Benjamin Keele: When Jim, Paul, and I were writing the second edition of the Librarian’s Copyright Companion (Jim wrote the first edition), I had the notion that it would be great to release it open access from the beginning. However, we wanted the production, marketing, and imprimatur of a reputable publisher like Hein, so the book needed to make some commercial sense. Giving the book away eventually was always in the back of my mind. The Authors Alliance’s guide reminded me that it was possible to ask for the rights back, and after nearly ten years, I figured the book may have completed the commercial stage of its life.

I’m privileged enough to work in a research library, and I regularly hit paywalls and other access barriers to useful information. Making the book open access was a way we could make information about copyright available to anyone that found it useful.

AuthsAll: Can you walk us through the process of regaining rights and the arrangement you reached with your publisher?

BK: It was easier than I had expected. I emailed Hein’s editor we had worked with when preparing the book for publication. She then communicated with the other appropriate people within the company. Hein then supplied a contract amendment that eliminated future royalties and gave Hein a right of first refusal if the co-authors ever decide to write a third edition of the book. These conditions were acceptable, so we all signed the amendment.

AuthsAll: Is there anything that surprised you with the process?

BK: It had not occurred to me that there may be interest in a third edition on Hein’s part. The co-authors all agreed we don’t have the bandwidth at the moment for a new edition, but it is something to keep in mind for the future.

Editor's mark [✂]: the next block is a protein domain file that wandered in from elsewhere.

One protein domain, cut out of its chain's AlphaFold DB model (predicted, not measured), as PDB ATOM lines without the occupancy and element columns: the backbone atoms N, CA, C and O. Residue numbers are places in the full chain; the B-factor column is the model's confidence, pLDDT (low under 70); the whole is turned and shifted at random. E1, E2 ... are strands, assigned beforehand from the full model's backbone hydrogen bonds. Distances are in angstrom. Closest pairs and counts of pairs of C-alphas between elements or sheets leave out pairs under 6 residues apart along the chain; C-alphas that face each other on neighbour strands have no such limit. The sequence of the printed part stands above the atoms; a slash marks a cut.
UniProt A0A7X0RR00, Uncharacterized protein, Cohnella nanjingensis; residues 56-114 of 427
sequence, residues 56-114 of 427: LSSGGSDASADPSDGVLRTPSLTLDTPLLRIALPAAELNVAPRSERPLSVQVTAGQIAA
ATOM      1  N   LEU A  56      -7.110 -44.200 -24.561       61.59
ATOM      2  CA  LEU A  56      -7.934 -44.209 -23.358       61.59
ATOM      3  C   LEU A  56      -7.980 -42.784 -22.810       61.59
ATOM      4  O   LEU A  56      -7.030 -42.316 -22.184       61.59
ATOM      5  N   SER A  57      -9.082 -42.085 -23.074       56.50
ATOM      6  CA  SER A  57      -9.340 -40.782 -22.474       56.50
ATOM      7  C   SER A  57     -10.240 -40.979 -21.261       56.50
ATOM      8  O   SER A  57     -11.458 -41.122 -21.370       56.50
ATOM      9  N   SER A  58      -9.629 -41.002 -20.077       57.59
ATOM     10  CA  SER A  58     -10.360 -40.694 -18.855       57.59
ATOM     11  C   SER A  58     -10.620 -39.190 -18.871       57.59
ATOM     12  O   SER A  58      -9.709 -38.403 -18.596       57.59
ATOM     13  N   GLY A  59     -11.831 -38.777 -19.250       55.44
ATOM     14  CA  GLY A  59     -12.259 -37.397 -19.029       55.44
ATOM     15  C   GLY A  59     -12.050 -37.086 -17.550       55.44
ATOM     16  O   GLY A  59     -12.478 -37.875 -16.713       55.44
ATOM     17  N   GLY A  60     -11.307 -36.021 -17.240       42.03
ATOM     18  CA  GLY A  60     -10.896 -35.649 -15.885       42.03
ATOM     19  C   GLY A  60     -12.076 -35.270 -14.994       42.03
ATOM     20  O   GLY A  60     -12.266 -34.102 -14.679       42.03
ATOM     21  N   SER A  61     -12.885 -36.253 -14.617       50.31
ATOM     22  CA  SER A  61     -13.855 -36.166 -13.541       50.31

AuthsAll: How has reversion helped you (or how do you expect it will help you) reach your goals for your book?

BK: Our main goal for the book was to provide information on copyright law with a tilt toward users’ interests. When the book was published, our primary audience was other librarians whose institutions could buy copies for librarian professional development and for patrons. Now we can shift our audience to researchers who cannot borrow a copy for some reason or who are doing most of their research in digital resources. The reversion has let us make the book open access and with a permissive license. Maybe someone will choose to translate it or update portions. We have heard the book was assigned as a reading in library science courses. Making the book open access will make it easier to use for faculty and students.

AuthsAll: What advice do you have for other authors who might want to pursue a reversion of rights?

BK: First, focus on finding the right person to ask. Hein is a relatively small organization and we were fortunate that our editor was still with the company. I am trying to help my mom obtain a rights reversion for her book. It was published with a small publisher that has since been acquired by a much larger company, and it seems if you don’t find the right person to contact, your request can easily be ignored.

Second, approach this like a medium- to long-term project and expect things to take some time. On the publisher’s end, rights reversions are probably not a very high priority, so even once you’ve found the person who can make a decision, some patience will be necessary.

Third, think about what you’d like to do with your work when you obtain the copyright. Maybe the publisher will be interested in working with you in a way that will further your goals. You can also do some preparations; the co-authors had all reached agreement on where we’d share the book (through the Internet Archive and our respective institutions’ digital libraries), so once the copyright was reverted, it took just a few clicks to put the book online.